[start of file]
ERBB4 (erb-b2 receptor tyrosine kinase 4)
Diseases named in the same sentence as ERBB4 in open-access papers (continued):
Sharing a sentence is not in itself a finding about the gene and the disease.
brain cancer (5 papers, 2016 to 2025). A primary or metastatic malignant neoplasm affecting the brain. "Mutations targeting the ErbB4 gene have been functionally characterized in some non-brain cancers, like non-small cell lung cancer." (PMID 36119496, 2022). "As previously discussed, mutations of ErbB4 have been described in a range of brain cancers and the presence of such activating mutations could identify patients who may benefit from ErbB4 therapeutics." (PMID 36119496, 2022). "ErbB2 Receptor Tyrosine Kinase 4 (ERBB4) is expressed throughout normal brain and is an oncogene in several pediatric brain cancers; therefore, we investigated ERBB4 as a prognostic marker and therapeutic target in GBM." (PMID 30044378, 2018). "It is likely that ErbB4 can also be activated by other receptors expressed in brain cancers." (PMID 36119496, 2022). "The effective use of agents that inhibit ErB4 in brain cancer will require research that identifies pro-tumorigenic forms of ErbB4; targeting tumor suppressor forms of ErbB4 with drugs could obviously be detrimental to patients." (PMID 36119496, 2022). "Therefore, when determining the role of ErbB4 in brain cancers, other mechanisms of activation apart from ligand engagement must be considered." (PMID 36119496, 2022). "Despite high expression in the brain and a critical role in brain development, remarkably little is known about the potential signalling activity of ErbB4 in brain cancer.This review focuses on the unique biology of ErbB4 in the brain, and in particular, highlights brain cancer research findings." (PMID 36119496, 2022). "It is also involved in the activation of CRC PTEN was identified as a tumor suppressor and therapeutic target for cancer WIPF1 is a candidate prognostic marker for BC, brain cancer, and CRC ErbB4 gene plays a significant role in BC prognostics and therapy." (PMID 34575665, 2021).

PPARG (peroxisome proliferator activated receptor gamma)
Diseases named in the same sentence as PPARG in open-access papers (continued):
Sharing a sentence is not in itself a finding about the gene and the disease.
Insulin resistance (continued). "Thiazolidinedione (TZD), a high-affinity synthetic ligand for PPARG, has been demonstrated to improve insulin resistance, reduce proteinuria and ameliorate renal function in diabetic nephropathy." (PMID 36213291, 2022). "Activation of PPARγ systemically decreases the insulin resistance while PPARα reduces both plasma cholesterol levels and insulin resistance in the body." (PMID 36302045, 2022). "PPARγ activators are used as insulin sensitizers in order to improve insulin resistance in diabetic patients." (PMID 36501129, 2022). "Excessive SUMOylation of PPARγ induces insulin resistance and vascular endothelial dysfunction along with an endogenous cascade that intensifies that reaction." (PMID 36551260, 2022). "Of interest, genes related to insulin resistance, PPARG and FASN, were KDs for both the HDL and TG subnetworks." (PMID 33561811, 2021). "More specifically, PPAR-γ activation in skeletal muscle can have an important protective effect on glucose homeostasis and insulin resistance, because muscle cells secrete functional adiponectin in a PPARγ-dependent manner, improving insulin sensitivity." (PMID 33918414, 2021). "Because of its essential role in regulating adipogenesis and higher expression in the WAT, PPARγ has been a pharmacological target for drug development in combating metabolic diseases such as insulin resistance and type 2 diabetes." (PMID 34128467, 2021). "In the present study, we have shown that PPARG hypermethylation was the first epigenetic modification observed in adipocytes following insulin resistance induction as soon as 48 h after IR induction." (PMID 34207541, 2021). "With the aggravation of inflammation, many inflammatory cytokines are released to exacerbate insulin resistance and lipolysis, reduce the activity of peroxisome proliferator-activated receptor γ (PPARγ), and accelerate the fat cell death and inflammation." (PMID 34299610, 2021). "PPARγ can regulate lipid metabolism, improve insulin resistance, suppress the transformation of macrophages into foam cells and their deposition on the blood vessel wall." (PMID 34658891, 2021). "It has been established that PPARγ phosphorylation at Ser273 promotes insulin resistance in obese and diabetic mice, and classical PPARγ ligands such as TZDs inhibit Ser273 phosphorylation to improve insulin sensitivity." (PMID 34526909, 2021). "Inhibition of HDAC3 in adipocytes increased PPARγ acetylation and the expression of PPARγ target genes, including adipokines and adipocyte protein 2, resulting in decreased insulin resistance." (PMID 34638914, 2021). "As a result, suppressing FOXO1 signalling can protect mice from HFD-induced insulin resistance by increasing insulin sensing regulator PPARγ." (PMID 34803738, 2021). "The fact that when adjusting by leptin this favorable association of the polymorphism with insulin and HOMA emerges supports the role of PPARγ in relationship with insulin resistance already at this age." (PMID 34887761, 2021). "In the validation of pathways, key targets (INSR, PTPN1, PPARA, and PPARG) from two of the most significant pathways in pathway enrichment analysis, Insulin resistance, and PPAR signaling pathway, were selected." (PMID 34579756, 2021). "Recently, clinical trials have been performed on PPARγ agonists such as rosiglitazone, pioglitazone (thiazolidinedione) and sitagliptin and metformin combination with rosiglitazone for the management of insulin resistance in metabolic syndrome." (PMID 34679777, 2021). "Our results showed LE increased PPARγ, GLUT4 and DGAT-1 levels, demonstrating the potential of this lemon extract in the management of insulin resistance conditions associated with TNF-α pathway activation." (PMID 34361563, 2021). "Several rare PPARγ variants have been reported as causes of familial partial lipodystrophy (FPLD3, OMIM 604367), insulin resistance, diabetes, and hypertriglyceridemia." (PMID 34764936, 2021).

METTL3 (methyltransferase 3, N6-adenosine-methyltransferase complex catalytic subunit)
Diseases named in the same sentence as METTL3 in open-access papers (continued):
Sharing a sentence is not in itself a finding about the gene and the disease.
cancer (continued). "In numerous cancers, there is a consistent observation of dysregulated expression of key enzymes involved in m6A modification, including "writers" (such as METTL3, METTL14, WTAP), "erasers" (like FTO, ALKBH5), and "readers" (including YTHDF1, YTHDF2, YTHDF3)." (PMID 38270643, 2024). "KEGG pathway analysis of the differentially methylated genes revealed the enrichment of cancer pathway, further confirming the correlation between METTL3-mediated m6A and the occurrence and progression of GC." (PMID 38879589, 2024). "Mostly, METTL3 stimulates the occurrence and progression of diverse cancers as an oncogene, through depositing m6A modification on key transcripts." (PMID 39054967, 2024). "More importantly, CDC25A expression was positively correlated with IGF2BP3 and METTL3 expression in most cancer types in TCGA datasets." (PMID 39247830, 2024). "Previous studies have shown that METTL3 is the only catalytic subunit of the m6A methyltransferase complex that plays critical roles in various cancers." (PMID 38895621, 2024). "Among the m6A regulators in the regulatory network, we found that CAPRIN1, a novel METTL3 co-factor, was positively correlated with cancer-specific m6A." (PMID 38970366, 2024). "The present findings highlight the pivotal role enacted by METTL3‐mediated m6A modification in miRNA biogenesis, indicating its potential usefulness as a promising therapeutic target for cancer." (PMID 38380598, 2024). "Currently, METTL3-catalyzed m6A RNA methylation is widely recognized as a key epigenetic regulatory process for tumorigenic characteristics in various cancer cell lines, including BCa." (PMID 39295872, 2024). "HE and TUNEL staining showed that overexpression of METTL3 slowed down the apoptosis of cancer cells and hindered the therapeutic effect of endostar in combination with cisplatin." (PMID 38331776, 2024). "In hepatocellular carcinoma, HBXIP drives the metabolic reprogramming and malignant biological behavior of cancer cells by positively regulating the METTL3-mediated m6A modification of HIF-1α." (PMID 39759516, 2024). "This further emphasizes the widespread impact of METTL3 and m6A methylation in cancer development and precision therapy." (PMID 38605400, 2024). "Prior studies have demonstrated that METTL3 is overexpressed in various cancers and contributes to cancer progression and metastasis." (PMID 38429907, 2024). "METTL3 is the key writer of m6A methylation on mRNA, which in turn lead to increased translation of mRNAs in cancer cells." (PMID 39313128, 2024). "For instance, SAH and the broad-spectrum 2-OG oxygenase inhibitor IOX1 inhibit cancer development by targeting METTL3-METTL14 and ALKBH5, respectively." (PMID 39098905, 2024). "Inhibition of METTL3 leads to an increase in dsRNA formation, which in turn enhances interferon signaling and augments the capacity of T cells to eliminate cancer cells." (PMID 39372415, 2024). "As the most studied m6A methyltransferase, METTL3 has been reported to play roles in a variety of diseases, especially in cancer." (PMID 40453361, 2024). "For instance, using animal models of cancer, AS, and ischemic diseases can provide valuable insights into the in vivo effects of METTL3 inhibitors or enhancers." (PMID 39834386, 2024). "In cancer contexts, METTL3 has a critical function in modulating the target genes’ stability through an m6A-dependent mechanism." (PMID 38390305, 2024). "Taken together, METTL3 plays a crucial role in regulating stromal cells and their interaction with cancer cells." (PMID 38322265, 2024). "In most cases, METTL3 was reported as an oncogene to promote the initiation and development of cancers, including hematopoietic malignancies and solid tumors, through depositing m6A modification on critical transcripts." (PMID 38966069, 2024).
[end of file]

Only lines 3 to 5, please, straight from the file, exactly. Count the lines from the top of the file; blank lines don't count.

Sharing a sentence is not in itself a finding about the gene and the disease.
brain cancer (5 papers, 2016 to 2025). A primary or metastatic malignant neoplasm affecting the brain. "Mutations targeting the ErbB4 gene have been functionally characterized in some non-brain cancers, like non-small cell lung cancer." (PMID 36119496, 2022). "As previously discussed, mutations of ErbB4 have been described in a range of brain cancers and the presence of such activating mutations could identify patients who may benefit from ErbB4 therapeutics." (PMID 36119496, 2022). "ErbB2 Receptor Tyrosine Kinase 4 (ERBB4) is expressed throughout normal brain and is an oncogene in several pediatric brain cancers; therefore, we investigated ERBB4 as a prognostic marker and therapeutic target in GBM." (PMID 30044378, 2018). "It is likely that ErbB4 can also be activated by other receptors expressed in brain cancers." (PMID 36119496, 2022). "The effective use of agents that inhibit ErB4 in brain cancer will require research that identifies pro-tumorigenic forms of ErbB4; targeting tumor suppressor forms of ErbB4 with drugs could obviously be detrimental to patients." (PMID 36119496, 2022). "Therefore, when determining the role of ErbB4 in brain cancers, other mechanisms of activation apart from ligand engagement must be considered." (PMID 36119496, 2022). "Despite high expression in the brain and a critical role in brain development, remarkably little is known about the potential signalling activity of ErbB4 in brain cancer.This review focuses on the unique biology of ErbB4 in the brain, and in particular, highlights brain cancer research findings." (PMID 36119496, 2022). "It is also involved in the activation of CRC PTEN was identified as a tumor suppressor and therapeutic target for cancer WIPF1 is a candidate prognostic marker for BC, brain cancer, and CRC ErbB4 gene plays a significant role in BC prognostics and therapy." (PMID 34575665, 2021).

PPARG (peroxisome proliferator activated receptor gamma)